The samples of such tools:

  • URL#getResourceAsStream()

  • Apache HTTP Client

  • Selenium WebDriver

In order to use Warp, you should inject an @ArquillianResource URL, which points to the proxy automatically.

2.6.3. Frameworks

Warp currently focuses on frameworks based on Servlets API, but it provides special hooks and additional support for:

  • JSF


  • Spring MVC

3. Getting Started

3.1. Setting Up A Project

Just add impl module to classpath and run test either from an IDE or Maven.


or any framework-specific extension:


Use the servlet protocol in arquillian.xml configuration:

<defaultProtocol type="Servlet 3.0"/>

3.2. Writing Warp Tests

To allow your test to use the Warp, place a @WarpTest annotation on the test class:

public class BasicTest {
Don’t forget to force Arquillian to run the test on a client with a @RunAsClient annotation.

3.2.1. Using Warp To Trigger The Client Action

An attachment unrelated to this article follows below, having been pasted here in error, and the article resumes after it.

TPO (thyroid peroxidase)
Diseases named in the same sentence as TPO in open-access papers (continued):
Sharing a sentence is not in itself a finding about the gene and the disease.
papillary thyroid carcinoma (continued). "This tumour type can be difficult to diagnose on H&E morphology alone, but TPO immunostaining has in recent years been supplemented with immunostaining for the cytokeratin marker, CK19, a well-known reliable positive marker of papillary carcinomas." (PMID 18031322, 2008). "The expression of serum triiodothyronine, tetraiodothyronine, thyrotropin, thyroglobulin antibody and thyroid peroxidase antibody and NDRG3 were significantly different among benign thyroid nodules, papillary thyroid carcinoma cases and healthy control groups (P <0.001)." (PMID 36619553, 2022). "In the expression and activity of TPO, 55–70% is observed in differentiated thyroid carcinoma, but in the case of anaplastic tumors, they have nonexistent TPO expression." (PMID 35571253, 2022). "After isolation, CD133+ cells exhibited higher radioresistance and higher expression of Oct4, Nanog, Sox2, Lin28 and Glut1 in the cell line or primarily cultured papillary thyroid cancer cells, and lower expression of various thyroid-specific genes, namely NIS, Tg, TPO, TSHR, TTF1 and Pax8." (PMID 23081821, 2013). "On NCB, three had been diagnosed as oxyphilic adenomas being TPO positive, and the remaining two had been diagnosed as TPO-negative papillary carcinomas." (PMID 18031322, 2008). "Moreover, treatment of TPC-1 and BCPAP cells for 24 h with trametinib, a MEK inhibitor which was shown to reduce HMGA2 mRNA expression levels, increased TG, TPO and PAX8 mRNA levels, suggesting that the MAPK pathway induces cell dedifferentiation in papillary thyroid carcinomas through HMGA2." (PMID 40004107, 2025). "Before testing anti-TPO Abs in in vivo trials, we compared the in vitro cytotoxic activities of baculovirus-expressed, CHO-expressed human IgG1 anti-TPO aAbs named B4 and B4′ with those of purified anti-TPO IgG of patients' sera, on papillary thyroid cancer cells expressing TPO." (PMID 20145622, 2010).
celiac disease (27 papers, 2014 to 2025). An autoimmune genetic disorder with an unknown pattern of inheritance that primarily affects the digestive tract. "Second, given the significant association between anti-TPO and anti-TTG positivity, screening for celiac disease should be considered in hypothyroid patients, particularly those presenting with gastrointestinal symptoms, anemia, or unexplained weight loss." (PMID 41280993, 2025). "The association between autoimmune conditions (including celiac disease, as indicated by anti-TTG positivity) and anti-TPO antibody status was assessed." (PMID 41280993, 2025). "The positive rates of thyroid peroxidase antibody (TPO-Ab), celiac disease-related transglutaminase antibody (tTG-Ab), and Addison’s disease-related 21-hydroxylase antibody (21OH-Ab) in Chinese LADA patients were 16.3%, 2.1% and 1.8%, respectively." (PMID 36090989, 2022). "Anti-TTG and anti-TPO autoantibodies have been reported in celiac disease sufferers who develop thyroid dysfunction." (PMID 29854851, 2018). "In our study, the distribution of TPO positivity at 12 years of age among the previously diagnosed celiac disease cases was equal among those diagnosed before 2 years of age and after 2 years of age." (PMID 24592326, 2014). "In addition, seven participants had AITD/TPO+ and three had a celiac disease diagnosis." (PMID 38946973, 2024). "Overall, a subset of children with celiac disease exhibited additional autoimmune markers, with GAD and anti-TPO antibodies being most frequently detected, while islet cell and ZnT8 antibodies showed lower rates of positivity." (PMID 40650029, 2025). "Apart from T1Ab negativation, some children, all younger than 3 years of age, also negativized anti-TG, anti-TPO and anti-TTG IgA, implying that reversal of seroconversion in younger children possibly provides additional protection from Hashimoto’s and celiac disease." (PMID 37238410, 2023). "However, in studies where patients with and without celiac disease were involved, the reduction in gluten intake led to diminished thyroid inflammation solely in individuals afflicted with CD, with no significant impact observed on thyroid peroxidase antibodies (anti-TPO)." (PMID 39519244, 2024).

You can use any HTTP client, such as WebDriver (driven by @Drone), to trigger the server logic:

WebDriver browser;

Then use Warp utility class to run initiate method.

public void test() {

       .initiate(new Activity() {

            public void perform() {
                browser.navigate().to(contextPath + "index.jsf");

       .inspect(new Inspection() {
            private static final long serialVersionUID = 1L;

You need to provide Activity - the contract of this interface is that its perform method leads to triggering one or more HTTP requests against contextPath URL (injected by Arquillian).